we don't assume that all arguments will be supplied immediately,
however, the function argument to <*>
must be curried, so that
arguments can be fed in one by one. A convenience function cpure
is
supplied that takes an arity and a function and returns a curried
function with the given arity wrapped in the Pure constructor:
monads.applicative> (require '[monads.types :as t])
nil
monads.applicative> (<*> (cpure 3 +) (t/just 3) (t/just 1) (t/just 2))
#<Just 6>
monads.applicative> (<*> (cpure 3 +) (t/just 3) t/nothing (t/just 2))
nil
monads.applicative> (<*> (<*> (cpure 3 +) (t/just 3)) (t/just 1) (t/just 2))
#<Just 6>
General utilities for currying functions can be found in
monads.util
: the macros curryfn
and defcurryfn
define curried
functions, and the macro curry
and function ecurry
both take an
arity and a function and create a curried function with the given
arity. curry
falls back to ecurry
if the arity is not statically
known; if it is known, curry
is significantly faster:
monads.util> (time (dotimes [_ 10000] ((((ecurry 3 +) 1) 2) 3)))
"Elapsed time: 30.518729 msecs"
nil
monads.util> (time (dotimes [_ 10000] ((((curry 3 +) 1) 2) 3)))
"Elapsed time: 7.261895 msecs"
nil
Despite the inconvenience of manual currying, applicative functors are still useful; as an example, monads.examples.applicativefold
contains an implementation of the core of a streaming fold abstraction (though for complex computations something like babbage might be better).
Monads are implemented with a protocol defining a binary mreturn
and
trinary bind
operations; the additional parameter over return
and
>>=
is for the carrier of the protocol. There are monad
and
defmonad
macros which delegate to reify
; the followuing
definitions of the identity monad are equivalent:
(defmonad identitym
(mreturn [me x] x)
(bind [me m f] (runmonad me (f m))))
(require '[monads.types :as types])
(def identitym
(reify types/Monad
(mreturn [me x] x)
(bind [me m f] (runmonad me (f m)))))
However, monad
and defmonad
allow one to conditionally support
other protocols as well, which is useful for defining monad
transformers that support a protocol if the transformed, inner monad
does.
Since the macros know that they are defining a monad, nothing special
needs to be done to ensure that mreturn
and bind
find their homes
in the right protocol; other protocols need to be given explicitly
using reify
like syntax. For example, the readert
transformer
function looks like this:
(defn readert [inner]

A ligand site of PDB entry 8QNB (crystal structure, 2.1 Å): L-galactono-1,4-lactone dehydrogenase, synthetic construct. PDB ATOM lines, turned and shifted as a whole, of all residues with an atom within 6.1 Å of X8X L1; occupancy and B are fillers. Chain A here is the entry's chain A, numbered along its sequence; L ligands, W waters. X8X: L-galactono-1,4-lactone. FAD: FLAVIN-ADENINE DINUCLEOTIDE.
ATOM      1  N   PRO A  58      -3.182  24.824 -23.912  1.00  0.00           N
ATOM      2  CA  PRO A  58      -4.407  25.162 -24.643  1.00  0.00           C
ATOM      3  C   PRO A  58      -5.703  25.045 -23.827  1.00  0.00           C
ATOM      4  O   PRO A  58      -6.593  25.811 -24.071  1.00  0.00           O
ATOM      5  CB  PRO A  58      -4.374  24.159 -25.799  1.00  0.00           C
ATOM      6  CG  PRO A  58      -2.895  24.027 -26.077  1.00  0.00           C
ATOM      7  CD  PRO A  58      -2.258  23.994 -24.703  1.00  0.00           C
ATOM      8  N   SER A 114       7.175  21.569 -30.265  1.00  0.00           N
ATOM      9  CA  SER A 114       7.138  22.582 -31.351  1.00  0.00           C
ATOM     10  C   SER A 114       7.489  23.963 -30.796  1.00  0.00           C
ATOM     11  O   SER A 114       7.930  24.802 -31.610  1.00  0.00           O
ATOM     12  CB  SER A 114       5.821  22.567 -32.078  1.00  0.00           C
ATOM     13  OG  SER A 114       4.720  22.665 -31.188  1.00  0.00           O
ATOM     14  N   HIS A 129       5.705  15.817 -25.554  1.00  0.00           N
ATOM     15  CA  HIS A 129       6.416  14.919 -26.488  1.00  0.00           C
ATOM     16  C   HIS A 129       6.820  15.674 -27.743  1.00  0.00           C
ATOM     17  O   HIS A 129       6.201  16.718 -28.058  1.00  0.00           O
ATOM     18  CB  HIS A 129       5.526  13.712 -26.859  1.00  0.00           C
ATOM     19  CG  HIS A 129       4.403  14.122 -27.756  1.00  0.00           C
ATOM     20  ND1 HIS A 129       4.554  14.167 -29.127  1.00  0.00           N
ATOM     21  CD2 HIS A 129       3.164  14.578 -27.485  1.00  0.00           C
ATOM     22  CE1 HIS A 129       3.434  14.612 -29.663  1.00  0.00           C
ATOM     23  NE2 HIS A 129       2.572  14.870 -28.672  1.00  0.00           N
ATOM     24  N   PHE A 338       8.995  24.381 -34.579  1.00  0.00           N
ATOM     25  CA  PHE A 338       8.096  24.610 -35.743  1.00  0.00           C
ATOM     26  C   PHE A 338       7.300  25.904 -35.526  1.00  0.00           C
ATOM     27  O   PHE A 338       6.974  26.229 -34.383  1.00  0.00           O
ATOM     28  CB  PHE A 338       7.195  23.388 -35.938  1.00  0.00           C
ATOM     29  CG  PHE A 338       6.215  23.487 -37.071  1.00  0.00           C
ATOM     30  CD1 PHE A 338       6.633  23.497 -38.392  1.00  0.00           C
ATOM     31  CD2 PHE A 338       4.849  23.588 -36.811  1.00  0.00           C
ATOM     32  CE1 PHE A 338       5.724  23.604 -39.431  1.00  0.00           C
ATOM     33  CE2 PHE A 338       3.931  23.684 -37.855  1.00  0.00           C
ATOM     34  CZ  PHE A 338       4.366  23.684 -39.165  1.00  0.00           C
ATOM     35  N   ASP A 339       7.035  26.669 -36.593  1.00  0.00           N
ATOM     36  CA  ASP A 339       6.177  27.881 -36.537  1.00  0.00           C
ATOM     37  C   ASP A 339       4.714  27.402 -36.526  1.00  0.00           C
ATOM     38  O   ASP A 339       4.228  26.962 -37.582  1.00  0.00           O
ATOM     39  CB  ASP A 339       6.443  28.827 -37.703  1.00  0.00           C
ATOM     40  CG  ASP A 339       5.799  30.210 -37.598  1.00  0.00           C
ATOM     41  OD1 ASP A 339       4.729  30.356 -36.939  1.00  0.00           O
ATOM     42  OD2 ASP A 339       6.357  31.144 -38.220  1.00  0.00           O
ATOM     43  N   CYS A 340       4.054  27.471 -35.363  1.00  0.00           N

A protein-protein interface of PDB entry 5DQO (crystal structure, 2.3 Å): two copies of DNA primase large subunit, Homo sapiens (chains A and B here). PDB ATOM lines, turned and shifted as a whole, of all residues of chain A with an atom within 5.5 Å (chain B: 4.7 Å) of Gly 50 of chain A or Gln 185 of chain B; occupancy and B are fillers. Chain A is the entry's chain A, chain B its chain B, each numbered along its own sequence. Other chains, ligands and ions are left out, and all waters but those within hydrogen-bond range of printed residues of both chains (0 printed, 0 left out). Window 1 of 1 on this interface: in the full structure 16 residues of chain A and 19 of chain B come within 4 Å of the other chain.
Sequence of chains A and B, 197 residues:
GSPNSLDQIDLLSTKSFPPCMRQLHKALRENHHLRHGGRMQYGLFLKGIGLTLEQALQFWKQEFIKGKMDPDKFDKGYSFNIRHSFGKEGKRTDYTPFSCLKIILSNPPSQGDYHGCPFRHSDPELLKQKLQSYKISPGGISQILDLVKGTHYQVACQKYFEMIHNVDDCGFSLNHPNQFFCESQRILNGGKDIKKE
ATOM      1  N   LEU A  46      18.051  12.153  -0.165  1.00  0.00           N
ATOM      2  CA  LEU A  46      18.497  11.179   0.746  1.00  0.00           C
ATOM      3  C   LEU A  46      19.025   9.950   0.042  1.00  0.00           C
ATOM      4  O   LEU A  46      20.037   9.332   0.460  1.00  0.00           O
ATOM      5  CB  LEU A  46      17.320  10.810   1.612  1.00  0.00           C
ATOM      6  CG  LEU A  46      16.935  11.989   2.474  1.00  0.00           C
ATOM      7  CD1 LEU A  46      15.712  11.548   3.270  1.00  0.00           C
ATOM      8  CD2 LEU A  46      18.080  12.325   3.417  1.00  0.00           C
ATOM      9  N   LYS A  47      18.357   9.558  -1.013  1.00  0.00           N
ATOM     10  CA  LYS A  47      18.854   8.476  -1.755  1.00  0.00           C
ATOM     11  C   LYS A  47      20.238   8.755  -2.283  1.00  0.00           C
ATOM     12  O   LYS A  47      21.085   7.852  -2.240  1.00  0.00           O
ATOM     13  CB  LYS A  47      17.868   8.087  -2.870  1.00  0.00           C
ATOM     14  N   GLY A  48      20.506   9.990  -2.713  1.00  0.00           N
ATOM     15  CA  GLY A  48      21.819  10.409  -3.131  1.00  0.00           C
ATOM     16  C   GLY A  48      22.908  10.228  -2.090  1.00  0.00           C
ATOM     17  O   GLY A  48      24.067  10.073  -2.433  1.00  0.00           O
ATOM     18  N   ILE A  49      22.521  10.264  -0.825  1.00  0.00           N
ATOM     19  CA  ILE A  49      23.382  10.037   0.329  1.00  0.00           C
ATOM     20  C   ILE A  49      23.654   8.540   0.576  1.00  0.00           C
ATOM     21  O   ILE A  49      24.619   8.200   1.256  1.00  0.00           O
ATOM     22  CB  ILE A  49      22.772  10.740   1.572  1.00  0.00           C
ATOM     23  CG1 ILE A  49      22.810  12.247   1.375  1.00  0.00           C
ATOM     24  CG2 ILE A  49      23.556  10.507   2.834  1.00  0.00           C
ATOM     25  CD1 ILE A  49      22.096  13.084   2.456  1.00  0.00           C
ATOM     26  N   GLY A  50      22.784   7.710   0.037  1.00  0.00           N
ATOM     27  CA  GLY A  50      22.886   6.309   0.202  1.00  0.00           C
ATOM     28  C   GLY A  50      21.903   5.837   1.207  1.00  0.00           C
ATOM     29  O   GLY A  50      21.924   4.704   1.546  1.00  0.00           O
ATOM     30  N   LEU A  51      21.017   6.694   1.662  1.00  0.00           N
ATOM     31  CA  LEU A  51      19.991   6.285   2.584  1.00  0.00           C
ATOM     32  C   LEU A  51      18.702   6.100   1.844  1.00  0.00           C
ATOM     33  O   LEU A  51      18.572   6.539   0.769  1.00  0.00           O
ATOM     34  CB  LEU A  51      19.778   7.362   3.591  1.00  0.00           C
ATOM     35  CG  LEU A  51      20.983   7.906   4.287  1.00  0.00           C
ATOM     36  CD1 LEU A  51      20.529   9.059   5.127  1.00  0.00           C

(monad
(mreturn [me v] (constantly (types/mreturn inner v)))
(bind [me m f] (fn [e]
(runmdo inner
a < (m e)
(runreadert me (f a) e))))
types/MonadTrans
(inner [me] inner)
(lift [me c] (fn [e] (runmonad inner c)))
types/MonadReader
(ask [me] (fn [e] (types/mreturn inner e)))
(local [me f m] (fn [e] (runreadert me m (f e))))
(when (types/monadfail? inner)
types/MonadFail
(fail [me msg] (fn [e] (types/fail inner msg))))
(when (types/monadplus? inner)
types/MonadPlus
(mzero [me] (constantly (types/mzero inner)))
(mplus [me lr] (fn [e]
(types/mplus inner
(lazypair (runreadert me (first lr) e)
(runreadert me (second lr) e))))))))
Note the conditional support for MonadFail
and MonadPlus
.
The use of the “bare” monads (maybem, errorm, etc.) is vulnerable to
stackblowing on deeply nested computations, e.g. (msum (repeat 4000
mzero))
. This danger can be mostly obviated by using the
transformer version of the monad with contm as the base monad:
monads.maybe> (require '[monads.util :as u] '[monads.cont :as c])
nil
monads.maybe> (runmonad maybem (u/msum (repeat 4000 mzero)))
; Evaluation aborted.
monads.maybe> (c/runcont (runmonad (maybet c/m) (u/msum (repeat 4000 mzero))))
nil
On a less trivial computation:
monads.examples.treenumber> (require '[monads.cont :as c])
nil
monads.examples.treenumber> (def x (numtree (longtree 10000)))
StackOverflowError monads.core/fn1769 (core.clj:63)
monads.examples.treenumber> (def x (c/runcont (s/runstatet (s/t c/m) (numbertree (longtree 10000)) {})))
#'monads.examples.treenumber/x
monads.examples.treenumber> (count (second x)) ;; check that we've actually got the right # of entries
10000
However, this doesn't get around the entire problem: msum is written to associate to the right. A leftassociative version would still blow the stack:
monads.maybe> (c/runcont (runmonad (maybet c/m) (reduce mplus mzero (repeat 4000 mzero))))
; Evaluation aborted.
The same thing happens with nested binds on the left:
monads.maybe> (monads.cont/runcont (runmonad (t monads.cont/m)
(reduce (fn [acc _] (>>= acc (fn [x] (return (inc x)))))
(return 0)
(range 10000))))
StackOverflowError monads.types.Bind (types.clj:33)
However, since we have a programmatically manipulable representation of the computation, this difficulty can be worked around:
monads.maybe> (monads.cont/runcont (runmonad (t monads.cont/m)
(monads.cont/reorganize (reduce (fn [acc _] (>>= acc (fn [x] (return (inc x)))))
(return 0)
(range 10000)))))
#<Just 10000>
monads.maybe> (monads.cont/runcont (runmonad (t monads.cont/m)
(monads.cont/reorganize (reduce #(mplus %1 %2)
mzero
(repeat 10000 mzero)))))
nil
Monadic computations are required to ensure the behavioral identity of
(>>= (>>= m f) g)
and (>>= m (fn [x] (>>= (f x) g)))
, so the
reorganize
function can convert leftbiased computations with the
former shape to rightbiased computations with the latter. Since
mplus
is similarly required to be associative, it does the same for
leftbiased mplus
applications, rewriting (mplus (mplus a b) c)
to
(mplus a (mplus b c))
.
Note that this reorganization at present doesn't descend into the
monadic arguments of e.g. local
, and (obviously) the contents of
closures in the second argument of >>=
are opaque to it. If the
rewriting were baked into mplus
and >>=
, this would not be an
issue, but I'm hesitant to carry the rewriting out if it's not asked
for.
Copyright © 2014 Ben Wolfson
Distributed under the Eclipse Public License, the same as Clojure.